New Year's Resolutions Revisited

Well, the first week of the new year is over. I hope everyone has their ducks in a row and are advancing on their New Year's resolutions. You do recall all those little promises to yourself about all the great things you are going to accomplish in 2018, don't you?

For the overwhelming majority of people, New Year's resolutions are some of the most short-lived self-promises ever dreamed up. However, the good thing about them is that they reveal our consciousness of the things we know we need to improve in our life! Resolutions are obvious things that we have let linger on for some time. If you knew you needed to lose weight, quit smoking, go back to school, work harder, end a bad relationship, or show more love back in the month of May, why would you wait 7 months to make a New Year's resolution to make those changes?

To me, the entire idea that just because the calendar year has rolled over you are going to magically start making sustainable, positive changes in your life is a lie. The key to making sustainable positive change is to have a compelling reason to put an end to your problem.

There are two questions that will help you identify your "compelling reason":

  1. If you don't change, how bad will your life become?

  2. If you take consistent action to change, how much pleasure will you receive?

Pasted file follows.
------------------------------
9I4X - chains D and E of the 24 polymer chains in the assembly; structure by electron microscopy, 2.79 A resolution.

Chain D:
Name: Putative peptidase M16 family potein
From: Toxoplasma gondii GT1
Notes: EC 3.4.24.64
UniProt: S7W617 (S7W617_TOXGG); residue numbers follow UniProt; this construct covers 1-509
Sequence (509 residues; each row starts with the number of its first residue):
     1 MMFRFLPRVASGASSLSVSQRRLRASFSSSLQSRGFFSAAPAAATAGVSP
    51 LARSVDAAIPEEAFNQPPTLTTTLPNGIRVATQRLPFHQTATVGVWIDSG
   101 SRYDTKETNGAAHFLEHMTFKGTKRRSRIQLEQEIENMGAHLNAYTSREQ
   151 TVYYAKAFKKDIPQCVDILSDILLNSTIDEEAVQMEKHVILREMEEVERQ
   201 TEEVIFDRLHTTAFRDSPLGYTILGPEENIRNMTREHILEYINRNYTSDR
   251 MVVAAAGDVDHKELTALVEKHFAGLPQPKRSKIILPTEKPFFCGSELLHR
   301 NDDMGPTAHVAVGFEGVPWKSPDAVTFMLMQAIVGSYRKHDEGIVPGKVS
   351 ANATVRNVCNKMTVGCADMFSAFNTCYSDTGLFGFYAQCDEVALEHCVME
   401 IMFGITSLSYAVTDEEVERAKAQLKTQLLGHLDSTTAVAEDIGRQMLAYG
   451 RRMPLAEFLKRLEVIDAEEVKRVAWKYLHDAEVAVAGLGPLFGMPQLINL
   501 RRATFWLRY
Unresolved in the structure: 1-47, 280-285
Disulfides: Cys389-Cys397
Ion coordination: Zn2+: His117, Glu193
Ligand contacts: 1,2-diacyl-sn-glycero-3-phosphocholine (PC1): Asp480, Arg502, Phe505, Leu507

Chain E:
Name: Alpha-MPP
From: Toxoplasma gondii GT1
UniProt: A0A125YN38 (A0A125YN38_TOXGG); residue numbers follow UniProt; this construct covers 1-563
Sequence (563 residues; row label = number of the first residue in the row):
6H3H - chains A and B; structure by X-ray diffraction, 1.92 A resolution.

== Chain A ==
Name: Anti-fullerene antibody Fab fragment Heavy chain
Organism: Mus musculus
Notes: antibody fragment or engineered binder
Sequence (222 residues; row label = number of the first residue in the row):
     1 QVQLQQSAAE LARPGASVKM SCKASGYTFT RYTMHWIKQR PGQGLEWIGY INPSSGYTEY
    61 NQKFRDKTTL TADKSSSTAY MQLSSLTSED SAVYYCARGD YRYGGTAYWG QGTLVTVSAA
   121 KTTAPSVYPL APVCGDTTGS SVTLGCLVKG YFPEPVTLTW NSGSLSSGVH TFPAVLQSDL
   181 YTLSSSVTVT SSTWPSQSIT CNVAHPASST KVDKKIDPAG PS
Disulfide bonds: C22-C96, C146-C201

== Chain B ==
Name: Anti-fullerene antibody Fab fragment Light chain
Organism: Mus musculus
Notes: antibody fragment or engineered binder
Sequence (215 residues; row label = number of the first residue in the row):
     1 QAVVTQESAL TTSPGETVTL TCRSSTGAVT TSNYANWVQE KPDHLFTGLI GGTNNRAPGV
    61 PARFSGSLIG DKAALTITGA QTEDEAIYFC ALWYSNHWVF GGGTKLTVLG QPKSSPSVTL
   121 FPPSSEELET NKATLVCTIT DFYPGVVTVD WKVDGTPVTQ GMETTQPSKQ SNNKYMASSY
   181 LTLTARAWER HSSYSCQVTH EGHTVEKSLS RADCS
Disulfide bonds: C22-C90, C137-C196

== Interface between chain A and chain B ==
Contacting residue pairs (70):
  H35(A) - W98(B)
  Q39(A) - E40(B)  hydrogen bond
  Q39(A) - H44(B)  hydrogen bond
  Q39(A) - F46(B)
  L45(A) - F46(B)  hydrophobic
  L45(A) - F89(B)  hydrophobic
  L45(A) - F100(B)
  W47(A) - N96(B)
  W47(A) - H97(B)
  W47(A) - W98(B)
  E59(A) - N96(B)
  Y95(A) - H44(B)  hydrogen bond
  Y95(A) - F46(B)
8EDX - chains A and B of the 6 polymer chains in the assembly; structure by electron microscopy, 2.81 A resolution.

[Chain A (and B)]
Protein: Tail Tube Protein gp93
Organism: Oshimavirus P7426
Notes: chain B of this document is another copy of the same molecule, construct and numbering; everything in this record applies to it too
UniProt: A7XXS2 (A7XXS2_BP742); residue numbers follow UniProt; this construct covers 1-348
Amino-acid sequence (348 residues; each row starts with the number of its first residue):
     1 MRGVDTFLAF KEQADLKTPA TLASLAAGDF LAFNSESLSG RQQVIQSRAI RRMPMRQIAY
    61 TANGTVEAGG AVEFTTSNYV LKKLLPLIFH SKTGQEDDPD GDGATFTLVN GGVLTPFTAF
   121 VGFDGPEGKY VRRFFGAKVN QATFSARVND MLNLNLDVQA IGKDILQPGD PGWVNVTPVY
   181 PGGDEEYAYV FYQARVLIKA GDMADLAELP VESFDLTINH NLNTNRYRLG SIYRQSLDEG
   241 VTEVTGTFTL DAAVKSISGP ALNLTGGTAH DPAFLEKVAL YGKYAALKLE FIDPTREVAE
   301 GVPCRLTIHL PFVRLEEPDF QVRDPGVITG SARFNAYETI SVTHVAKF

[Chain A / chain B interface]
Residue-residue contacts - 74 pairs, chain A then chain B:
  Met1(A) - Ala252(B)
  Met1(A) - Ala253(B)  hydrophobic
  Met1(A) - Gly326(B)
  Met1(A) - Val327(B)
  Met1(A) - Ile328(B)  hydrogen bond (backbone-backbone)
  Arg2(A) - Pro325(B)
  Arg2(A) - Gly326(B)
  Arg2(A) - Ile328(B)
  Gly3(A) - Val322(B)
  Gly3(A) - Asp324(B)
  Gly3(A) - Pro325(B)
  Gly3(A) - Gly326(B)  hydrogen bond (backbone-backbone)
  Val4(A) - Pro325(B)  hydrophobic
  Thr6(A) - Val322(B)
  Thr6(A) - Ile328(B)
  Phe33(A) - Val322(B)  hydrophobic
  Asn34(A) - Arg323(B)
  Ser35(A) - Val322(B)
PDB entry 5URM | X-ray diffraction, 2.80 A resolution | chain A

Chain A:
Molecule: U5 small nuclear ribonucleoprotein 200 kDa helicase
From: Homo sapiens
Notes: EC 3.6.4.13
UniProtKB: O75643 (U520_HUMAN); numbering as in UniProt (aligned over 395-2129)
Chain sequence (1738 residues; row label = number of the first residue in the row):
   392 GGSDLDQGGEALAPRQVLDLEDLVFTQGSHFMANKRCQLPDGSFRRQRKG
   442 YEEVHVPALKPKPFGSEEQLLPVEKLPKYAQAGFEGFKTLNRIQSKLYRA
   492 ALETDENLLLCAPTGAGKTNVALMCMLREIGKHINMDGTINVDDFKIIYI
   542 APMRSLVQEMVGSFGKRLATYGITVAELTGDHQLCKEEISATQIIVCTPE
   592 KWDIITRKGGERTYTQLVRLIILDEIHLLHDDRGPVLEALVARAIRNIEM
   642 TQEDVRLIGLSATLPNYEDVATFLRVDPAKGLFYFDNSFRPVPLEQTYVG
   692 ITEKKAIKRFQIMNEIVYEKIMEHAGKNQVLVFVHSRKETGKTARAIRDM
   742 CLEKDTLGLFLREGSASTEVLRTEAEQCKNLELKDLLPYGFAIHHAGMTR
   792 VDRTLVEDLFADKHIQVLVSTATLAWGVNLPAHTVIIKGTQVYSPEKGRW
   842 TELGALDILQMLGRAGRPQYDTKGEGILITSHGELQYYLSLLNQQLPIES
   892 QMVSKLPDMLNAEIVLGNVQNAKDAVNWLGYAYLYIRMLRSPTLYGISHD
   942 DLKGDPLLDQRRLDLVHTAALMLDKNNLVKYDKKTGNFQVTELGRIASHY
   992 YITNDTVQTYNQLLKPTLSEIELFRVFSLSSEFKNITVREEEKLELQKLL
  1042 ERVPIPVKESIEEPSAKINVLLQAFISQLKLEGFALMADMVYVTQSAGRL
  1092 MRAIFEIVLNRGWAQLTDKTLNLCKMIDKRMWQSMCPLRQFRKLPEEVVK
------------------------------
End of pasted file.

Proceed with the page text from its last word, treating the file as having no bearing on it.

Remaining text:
Identifying these reasons will help you step up to the plate the other 364 days of the year after you have celebrated the arrival of the new year.

If you want to be the best YOU possible, then you must dedicate yourself to that task today, tomorrow, and every day! It really doesn't take much. At least not nearly as much effort as most of the grand promises people normally make to themselves at this time of year. It just takes consistent consciousness of your problem, compelling reasons to end the problem, and dedication to taking action.

Forget trying to drop 10 pounds. Instead, leave the car parked and walk your kids to school, or buy a backpack and cycle to neighborhood places, such as stores.

If you lack education needed to enhance your knowledge of a subject matter, dedicate yourself to reading one page from one book before turning the lights out at night.

Do you want a more loving relationship with your partner? Tell them you love them first and last thing every day.

It doesn't take grand efforts, it just takes the desire to develop positive habits.

Forget resolutions. More often than not they are just a lie we tell ourselves then forget come daylight. Instead, take the time each day to create a better you.

My challenge for you this week:

1. Write down your New Year's resolutions.

2. For each resolution, make a list of negative thoughts, feelings, and experiences that will occur from not advancing your resolution.

3. Now, make a list of positive outcomes you expect from achieving each resolution.

4. Review each list, make sure it compels you to take action.

When you dedicate yourself to completing the 4 steps listed above, you will turn a once-a-year ritual into an every-day effort to create a better YOU all year long!

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